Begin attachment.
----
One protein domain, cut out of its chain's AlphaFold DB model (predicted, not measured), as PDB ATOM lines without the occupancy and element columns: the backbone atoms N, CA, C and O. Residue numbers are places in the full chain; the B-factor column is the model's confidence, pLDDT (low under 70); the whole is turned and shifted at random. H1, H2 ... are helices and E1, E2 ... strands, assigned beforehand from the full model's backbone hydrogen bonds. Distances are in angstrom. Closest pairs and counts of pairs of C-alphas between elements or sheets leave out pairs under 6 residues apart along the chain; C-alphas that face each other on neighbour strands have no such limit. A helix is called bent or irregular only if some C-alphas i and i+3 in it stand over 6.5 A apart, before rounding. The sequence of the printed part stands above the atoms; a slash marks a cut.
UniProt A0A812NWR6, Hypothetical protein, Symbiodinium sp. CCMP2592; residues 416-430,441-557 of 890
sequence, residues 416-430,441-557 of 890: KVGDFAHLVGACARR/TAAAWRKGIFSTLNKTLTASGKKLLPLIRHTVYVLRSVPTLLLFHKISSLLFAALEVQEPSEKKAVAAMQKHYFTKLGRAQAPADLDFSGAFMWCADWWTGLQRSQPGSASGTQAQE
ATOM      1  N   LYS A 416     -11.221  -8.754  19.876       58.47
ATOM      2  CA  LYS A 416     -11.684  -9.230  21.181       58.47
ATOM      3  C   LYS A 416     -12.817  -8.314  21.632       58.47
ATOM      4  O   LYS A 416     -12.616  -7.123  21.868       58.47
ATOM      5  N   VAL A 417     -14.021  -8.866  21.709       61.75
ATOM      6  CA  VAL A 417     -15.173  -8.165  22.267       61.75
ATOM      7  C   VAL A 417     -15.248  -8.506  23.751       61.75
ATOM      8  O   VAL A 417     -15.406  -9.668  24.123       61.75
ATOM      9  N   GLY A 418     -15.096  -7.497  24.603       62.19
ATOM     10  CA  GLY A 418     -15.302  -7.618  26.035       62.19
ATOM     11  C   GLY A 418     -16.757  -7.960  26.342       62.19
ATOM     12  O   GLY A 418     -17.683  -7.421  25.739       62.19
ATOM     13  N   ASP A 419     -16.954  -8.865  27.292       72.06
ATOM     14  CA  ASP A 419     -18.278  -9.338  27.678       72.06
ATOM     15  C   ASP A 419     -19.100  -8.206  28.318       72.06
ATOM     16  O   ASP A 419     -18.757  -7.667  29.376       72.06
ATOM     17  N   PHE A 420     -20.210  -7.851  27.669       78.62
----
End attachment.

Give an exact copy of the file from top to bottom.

One protein domain, cut out of its chain's AlphaFold DB model (predicted, not measured), as PDB ATOM lines without the occupancy and element columns: the backbone atoms N, CA, C and O. Residue numbers are places in the full chain; the B-factor column is the model's confidence, pLDDT (low under 70); the whole is turned and shifted at random. H1, H2 ... are helices and E1, E2 ... strands, assigned beforehand from the full model's backbone hydrogen bonds. Distances are in angstrom. Closest pairs and counts of pairs of C-alphas between elements or sheets leave out pairs under 6 residues apart along the chain; C-alphas that face each other on neighbour strands have no such limit. A helix is called bent or irregular only if some C-alphas i and i+3 in it stand over 6.5 A apart, before rounding. The sequence of the printed part stands above the atoms; a slash marks a cut.
UniProt A0A812NWR6, Hypothetical protein, Symbiodinium sp. CCMP2592; residues 416-430,441-557 of 890
sequence, residues 416-430,441-557 of 890: KVGDFAHLVGACARR/TAAAWRKGIFSTLNKTLTASGKKLLPLIRHTVYVLRSVPTLLLFHKISSLLFAALEVQEPSEKKAVAAMQKHYFTKLGRAQAPADLDFSGAFMWCADWWTGLQRSQPGSASGTQAQE
ATOM      1  N   LYS A 416     -11.221  -8.754  19.876       58.47
ATOM      2  CA  LYS A 416     -11.684  -9.230  21.181       58.47
ATOM      3  C   LYS A 416     -12.817  -8.314  21.632       58.47
ATOM      4  O   LYS A 416     -12.616  -7.123  21.868       58.47
ATOM      5  N   VAL A 417     -14.021  -8.866  21.709       61.75
ATOM      6  CA  VAL A 417     -15.173  -8.165  22.267       61.75
ATOM      7  C   VAL A 417     -15.248  -8.506  23.751       61.75
ATOM      8  O   VAL A 417     -15.406  -9.668  24.123       61.75
ATOM      9  N   GLY A 418     -15.096  -7.497  24.603       62.19
ATOM     10  CA  GLY A 418     -15.302  -7.618  26.035       62.19
ATOM     11  C   GLY A 418     -16.757  -7.960  26.342       62.19
ATOM     12  O   GLY A 418     -17.683  -7.421  25.739       62.19
ATOM     13  N   ASP A 419     -16.954  -8.865  27.292       72.06
ATOM     14  CA  ASP A 419     -18.278  -9.338  27.678       72.06
ATOM     15  C   ASP A 419     -19.100  -8.206  28.318       72.06
ATOM     16  O   ASP A 419     -18.757  -7.667  29.376       72.06
ATOM     17  N   PHE A 420     -20.210  -7.851  27.669       78.62